A disabled passenger was turned away from a flight because she was travelling alone.
Shen Chengqing, a 22-year-old wheelchair user, arrived at Hong Kong International Airport for a Hong Kong Airlines flight to Tianjin on Friday 25 January, only to be denied boarding.
She claimed staff told her that she would not be able to take the three-hour flight as she couldn’t walk and was unaccompanied.
“Because of this reason, we refused to let her board the plane alone,” a Hong Kong Airlines employee allegedly told Shen’s friend who had gone with her to the airport.
Shen, who has flown every month for the past six months or so, was surprised and upset by the rule.
“I felt very anxious and angry at the time,” she told the South China Morning Post. “I don’t understand why this could happen in Hong Kong.”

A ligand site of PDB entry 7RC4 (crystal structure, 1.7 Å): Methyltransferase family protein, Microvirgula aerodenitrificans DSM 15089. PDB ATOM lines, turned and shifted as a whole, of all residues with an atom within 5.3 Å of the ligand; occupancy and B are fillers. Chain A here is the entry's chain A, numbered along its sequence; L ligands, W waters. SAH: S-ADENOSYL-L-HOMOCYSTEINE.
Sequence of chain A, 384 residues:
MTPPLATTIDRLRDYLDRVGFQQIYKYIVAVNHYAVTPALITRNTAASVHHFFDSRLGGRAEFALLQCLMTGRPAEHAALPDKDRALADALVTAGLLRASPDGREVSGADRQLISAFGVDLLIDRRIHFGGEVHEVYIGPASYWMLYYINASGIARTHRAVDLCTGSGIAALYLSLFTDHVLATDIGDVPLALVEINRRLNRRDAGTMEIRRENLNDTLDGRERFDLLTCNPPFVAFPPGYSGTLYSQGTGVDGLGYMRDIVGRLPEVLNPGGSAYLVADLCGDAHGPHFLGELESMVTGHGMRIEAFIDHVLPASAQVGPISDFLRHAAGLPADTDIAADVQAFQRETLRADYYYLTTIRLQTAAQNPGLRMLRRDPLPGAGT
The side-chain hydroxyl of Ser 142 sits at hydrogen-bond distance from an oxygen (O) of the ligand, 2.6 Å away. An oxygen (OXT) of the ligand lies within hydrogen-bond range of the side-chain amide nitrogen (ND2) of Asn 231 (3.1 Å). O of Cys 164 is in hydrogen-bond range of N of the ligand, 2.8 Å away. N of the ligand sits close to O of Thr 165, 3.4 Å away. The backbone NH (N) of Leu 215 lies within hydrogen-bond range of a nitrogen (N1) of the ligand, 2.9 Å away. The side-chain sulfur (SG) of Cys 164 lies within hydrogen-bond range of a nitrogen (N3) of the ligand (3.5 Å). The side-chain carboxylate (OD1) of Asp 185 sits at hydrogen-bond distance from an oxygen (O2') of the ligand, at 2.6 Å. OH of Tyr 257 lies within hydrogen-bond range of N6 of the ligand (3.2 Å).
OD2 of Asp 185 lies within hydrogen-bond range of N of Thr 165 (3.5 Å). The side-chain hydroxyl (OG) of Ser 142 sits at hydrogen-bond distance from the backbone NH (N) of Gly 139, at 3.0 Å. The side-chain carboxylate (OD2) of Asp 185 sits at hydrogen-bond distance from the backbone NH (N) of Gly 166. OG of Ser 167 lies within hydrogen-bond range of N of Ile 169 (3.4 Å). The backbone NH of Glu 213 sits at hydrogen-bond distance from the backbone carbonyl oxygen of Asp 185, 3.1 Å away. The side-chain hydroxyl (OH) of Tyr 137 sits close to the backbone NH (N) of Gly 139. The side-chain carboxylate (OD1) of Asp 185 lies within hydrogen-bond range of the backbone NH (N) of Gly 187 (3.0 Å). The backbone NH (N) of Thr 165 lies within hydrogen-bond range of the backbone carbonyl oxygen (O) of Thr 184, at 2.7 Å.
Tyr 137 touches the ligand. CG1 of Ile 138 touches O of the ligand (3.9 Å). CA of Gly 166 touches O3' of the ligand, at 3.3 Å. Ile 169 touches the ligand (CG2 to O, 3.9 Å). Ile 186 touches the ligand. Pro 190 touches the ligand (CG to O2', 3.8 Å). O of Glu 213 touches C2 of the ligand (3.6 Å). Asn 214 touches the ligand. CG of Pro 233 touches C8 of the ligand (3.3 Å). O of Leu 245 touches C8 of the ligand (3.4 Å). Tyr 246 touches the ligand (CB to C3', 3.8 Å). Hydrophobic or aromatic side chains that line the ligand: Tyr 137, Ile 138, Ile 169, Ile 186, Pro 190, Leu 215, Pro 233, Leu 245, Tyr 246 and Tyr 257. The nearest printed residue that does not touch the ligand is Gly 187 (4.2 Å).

She added: “If there are safety concerns, there should be better facilities to ensure my safety, instead of not allowing me on a plane.”
The airline’s website recommends passengers with disabilities “travel with a personal care attendant” as cabin crew can’t assist passengers in using the toilet, eating or taking medication for safety reasons.
“I do not need help with eating or using the bathroom. All I need is assistance to move my wheelchair,” said Shen.
The airline’s written rejection states she was turned away because she is unable to walk long distances.
Shen had to pay for another one-way ticket for a flight the next day, which cost her more than 2,000 yuan (£225), and had to be accompanied by a friend for the flight.
“Besides the money and delay to my work and other schedules, I also caused trouble for my friends, and worried my family,” she said.
“I thought taking flights from Hong Kong would be reliable. I did not expect this.”
The Independent has contacted Hong Kong Airlines for comment.